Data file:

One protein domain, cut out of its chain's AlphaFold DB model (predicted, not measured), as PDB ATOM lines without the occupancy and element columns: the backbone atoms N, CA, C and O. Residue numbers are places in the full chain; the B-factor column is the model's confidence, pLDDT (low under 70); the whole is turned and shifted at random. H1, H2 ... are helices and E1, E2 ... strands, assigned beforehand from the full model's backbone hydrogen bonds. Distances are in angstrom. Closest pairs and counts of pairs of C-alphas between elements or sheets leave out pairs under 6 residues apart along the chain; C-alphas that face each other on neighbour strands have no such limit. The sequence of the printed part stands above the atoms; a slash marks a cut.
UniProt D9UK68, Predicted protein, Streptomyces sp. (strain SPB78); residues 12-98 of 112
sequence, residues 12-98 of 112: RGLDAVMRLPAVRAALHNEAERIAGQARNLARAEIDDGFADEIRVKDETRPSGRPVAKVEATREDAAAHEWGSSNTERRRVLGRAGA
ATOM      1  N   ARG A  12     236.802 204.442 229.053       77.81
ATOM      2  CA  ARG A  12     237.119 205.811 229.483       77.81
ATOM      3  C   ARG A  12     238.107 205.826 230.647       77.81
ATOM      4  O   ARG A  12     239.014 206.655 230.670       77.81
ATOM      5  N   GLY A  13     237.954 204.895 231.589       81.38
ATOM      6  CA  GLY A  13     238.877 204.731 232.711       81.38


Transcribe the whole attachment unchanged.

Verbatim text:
One protein domain, cut out of its chain's AlphaFold DB model (predicted, not measured), as PDB ATOM lines without the occupancy and element columns: the backbone atoms N, CA, C and O. Residue numbers are places in the full chain; the B-factor column is the model's confidence, pLDDT (low under 70); the whole is turned and shifted at random. H1, H2 ... are helices and E1, E2 ... strands, assigned beforehand from the full model's backbone hydrogen bonds. Distances are in angstrom. Closest pairs and counts of pairs of C-alphas between elements or sheets leave out pairs under 6 residues apart along the chain; C-alphas that face each other on neighbour strands have no such limit. The sequence of the printed part stands above the atoms; a slash marks a cut.
UniProt D9UK68, Predicted protein, Streptomyces sp. (strain SPB78); residues 12-98 of 112
sequence, residues 12-98 of 112: RGLDAVMRLPAVRAALHNEAERIAGQARNLARAEIDDGFADEIRVKDETRPSGRPVAKVEATREDAAAHEWGSSNTERRRVLGRAGA
ATOM      1  N   ARG A  12     236.802 204.442 229.053       77.81
ATOM      2  CA  ARG A  12     237.119 205.811 229.483       77.81
ATOM      3  C   ARG A  12     238.107 205.826 230.647       77.81
ATOM      4  O   ARG A  12     239.014 206.655 230.670       77.81
ATOM      5  N   GLY A  13     237.954 204.895 231.589       81.38
ATOM      6  CA  GLY A  13     238.877 204.731 232.711       81.38